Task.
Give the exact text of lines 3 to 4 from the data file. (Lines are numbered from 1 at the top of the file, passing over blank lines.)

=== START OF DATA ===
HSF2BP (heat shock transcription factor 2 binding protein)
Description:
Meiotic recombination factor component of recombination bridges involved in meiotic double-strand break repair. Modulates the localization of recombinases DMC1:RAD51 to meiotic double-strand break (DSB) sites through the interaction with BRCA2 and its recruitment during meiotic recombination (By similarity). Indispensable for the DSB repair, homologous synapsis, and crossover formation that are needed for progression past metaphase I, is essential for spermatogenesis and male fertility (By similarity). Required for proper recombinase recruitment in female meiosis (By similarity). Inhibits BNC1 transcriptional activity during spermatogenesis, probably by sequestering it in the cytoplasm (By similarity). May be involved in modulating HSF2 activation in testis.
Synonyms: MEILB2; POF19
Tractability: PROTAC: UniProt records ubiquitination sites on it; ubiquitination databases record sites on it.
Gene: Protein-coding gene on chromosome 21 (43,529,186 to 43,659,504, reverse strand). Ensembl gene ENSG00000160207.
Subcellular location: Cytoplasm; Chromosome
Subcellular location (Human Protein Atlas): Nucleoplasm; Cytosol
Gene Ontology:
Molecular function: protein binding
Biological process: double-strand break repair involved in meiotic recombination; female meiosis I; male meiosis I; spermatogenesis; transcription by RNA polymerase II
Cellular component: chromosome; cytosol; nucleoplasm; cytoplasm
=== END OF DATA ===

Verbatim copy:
Meiotic recombination factor component of recombination bridges involved in meiotic double-strand break repair. Modulates the localization of recombinases DMC1:RAD51 to meiotic double-strand break (DSB) sites through the interaction with BRCA2 and its recruitment during meiotic recombination (By similarity). Indispensable for the DSB repair, homologous synapsis, and crossover formation that are needed for progression past metaphase I, is essential for spermatogenesis and male fertility (By similarity). Required for proper recombinase recruitment in female meiosis (By similarity). Inhibits BNC1 transcriptional activity during spermatogenesis, probably by sequestering it in the cytoplasm (By similarity). May be involved in modulating HSF2 activation in testis.
Synonyms: MEILB2; POF19